A year-long call out to create an ‘unofficial photographic archive of the English high street’ begins today, which will result in a national outdoor exhibition open next Spring.
Historic England has collaborated with UK development agency Photoworks on the project, which will result in an exhibition of fifty photographs being displayed in an England-wide outdoor exhibition.
A fortnightly challenge, run on Instagram, will allow users to post photos for consideration with the hashtag #PicturingHighStreets from today.
Duncan Wilson, Chief Executive of Historic England explained: “High streets are at the heart of communities. We know their future feels uncertain and high streets are facing a pivotal moment in their long history. It’s time to get out there, rediscover our high streets, and tell the stories behind the shopfronts.”
A selection of photographs submitted before 21st December 2022 will form a national outdoor exhibition filling advertising space, outdoor exhibition panels and shop windows on high streets across England.
These photographs – alongside a selection of others submitted from January 2023 onwards – will also enter the Historic England Archive, the nation’s archive for England’s historic buildings, archaeology and social history.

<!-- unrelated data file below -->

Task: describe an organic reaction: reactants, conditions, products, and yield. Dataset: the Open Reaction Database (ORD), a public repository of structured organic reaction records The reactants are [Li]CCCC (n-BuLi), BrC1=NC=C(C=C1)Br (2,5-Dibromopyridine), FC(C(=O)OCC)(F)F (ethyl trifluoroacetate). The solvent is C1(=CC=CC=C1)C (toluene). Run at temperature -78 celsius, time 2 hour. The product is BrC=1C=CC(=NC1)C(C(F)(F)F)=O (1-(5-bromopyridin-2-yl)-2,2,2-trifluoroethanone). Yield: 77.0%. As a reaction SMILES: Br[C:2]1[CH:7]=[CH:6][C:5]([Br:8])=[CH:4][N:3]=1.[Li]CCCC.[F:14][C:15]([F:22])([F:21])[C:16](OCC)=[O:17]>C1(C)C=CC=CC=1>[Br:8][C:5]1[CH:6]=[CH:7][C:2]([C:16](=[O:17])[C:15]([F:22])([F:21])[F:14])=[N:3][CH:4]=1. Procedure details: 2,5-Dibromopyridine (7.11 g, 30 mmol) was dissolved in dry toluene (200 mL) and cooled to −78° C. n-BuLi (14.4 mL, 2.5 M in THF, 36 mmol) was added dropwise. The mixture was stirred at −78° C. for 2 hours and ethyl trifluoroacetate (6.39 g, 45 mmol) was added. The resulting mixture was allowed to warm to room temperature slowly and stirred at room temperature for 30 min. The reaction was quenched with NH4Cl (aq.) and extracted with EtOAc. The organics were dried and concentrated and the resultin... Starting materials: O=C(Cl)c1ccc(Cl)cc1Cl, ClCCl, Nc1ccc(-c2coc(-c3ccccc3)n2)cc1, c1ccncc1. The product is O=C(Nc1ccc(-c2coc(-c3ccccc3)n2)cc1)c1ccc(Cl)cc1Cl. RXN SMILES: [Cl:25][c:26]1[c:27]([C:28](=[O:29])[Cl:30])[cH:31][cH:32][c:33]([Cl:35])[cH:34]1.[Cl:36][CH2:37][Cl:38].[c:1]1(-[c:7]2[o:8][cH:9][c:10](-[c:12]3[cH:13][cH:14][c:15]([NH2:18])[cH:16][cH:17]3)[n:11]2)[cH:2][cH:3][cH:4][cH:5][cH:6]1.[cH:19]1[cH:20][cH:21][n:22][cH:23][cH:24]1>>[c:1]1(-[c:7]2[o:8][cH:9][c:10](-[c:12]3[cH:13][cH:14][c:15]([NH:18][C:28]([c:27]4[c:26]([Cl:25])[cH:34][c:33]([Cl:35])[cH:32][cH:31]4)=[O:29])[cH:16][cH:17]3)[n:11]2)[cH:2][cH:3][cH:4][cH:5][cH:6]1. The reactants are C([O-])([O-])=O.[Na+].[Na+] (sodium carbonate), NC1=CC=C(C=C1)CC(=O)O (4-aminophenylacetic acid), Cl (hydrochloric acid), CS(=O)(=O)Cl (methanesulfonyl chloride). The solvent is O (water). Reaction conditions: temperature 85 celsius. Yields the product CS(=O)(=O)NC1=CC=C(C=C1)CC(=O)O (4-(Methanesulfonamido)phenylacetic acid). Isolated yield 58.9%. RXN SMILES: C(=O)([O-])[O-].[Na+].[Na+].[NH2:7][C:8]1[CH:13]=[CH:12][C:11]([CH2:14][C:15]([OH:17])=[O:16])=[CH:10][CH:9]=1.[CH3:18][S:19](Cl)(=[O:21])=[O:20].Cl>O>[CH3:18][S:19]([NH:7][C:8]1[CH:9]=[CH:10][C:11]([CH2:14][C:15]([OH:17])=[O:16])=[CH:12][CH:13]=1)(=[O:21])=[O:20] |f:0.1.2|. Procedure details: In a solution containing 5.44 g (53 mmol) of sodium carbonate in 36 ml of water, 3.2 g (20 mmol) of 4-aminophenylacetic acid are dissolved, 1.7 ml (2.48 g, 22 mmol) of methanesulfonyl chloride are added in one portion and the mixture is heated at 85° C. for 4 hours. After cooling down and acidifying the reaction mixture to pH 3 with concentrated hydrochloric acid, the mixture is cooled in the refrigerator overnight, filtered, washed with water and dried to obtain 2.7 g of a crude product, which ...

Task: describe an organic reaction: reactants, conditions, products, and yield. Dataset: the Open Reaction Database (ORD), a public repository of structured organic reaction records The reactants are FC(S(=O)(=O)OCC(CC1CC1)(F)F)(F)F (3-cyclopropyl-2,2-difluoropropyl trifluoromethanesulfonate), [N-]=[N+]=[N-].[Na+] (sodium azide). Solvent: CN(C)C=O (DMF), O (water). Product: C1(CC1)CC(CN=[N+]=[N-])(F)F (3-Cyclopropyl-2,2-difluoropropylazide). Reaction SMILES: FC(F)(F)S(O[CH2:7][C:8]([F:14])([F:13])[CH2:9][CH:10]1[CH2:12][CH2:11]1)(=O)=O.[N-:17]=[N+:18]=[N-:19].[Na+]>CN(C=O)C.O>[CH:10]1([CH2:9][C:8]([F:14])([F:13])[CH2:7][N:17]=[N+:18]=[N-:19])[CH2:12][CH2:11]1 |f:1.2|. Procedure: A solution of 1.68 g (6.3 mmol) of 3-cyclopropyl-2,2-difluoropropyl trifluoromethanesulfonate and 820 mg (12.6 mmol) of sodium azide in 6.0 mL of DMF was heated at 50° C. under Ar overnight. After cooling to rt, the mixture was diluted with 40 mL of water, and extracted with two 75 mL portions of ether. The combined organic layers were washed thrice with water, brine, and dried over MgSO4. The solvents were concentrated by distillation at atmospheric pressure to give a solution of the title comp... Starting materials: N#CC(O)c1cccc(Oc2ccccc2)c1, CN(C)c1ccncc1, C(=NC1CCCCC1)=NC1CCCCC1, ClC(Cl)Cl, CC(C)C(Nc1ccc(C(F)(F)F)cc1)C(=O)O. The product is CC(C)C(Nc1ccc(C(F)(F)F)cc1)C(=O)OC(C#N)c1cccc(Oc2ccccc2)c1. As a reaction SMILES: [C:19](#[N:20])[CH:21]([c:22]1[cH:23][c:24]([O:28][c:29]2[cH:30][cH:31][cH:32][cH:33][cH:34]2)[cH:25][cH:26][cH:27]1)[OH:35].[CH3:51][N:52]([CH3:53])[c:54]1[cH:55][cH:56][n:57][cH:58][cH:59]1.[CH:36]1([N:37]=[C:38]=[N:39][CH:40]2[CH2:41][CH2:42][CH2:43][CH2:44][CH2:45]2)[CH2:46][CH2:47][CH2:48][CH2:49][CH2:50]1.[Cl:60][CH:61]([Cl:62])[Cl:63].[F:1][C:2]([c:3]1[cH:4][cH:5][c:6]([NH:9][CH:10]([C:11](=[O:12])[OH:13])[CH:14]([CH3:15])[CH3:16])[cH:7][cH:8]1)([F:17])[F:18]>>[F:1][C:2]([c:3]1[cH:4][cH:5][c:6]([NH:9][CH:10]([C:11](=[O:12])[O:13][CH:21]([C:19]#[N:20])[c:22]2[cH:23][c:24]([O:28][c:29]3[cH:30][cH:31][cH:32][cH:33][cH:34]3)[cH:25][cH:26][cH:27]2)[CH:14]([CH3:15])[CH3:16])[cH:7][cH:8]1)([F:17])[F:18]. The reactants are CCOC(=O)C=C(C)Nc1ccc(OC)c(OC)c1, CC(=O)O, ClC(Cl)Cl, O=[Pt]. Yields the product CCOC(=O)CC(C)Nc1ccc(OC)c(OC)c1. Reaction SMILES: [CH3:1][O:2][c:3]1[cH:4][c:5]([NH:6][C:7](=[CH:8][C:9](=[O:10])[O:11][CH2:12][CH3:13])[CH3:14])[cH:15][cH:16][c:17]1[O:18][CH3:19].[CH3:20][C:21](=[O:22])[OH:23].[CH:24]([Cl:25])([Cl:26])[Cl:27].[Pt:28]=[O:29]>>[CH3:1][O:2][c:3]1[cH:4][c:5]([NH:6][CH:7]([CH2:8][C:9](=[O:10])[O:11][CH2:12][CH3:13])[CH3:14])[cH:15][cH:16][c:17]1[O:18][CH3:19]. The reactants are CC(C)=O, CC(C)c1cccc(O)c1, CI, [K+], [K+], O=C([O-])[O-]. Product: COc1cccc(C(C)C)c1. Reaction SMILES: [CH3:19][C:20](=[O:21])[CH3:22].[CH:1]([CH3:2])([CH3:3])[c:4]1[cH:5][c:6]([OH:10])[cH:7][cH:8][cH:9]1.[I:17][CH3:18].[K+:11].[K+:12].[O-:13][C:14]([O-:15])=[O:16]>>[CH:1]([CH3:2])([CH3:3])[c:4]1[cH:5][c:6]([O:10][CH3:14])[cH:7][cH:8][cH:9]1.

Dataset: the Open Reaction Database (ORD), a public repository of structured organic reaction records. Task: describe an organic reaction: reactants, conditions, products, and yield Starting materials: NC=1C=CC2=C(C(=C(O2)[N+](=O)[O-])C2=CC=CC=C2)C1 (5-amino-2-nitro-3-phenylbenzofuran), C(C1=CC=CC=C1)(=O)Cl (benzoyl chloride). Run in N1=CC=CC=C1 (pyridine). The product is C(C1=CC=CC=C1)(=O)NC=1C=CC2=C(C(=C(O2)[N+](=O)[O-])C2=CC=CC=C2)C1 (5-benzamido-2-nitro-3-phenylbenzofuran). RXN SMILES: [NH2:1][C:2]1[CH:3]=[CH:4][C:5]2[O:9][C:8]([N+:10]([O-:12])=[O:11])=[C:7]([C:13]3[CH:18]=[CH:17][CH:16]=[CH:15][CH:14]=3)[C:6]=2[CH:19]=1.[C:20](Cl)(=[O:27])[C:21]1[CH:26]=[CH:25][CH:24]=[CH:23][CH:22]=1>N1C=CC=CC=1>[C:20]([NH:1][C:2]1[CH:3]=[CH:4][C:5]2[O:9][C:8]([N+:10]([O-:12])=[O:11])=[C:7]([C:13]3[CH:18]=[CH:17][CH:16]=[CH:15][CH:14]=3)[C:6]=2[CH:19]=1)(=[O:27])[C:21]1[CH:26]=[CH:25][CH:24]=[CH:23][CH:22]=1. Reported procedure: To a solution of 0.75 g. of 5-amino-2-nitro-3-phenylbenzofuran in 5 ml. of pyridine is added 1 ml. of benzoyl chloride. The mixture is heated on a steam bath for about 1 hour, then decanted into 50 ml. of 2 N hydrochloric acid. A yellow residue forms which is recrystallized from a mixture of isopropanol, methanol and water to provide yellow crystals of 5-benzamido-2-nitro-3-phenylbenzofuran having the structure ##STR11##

Designer and retail expert Wayne Hemingway will join artist Camille Walala, best known for her large-scale murals that transform public spaces, as judges to help choose the winning images to go into the national touring exhibition.
Ben Hope, Marketing Director at Clear Channel and Duncan Wilson, Chief Executive of Historic England will also take part in the judging.
Designer, Wayne Hemingway MBE, said: “The most exciting high streets are the ones that allow creativity and experimentation to thrive. I’m looking forward to seeing how these images capture the high street’s reinvention.”
Artist, Camille Walala, said: “Our high streets can be canvasses for culture and expression, transforming how people feel about their local place. I can’t wait to see how the images we choose for the exhibition can inject hope and positivity on to our high streets.”
The high street cultural programme is part of the £95 million government-funded High Streets Heritage Action Zone scheme.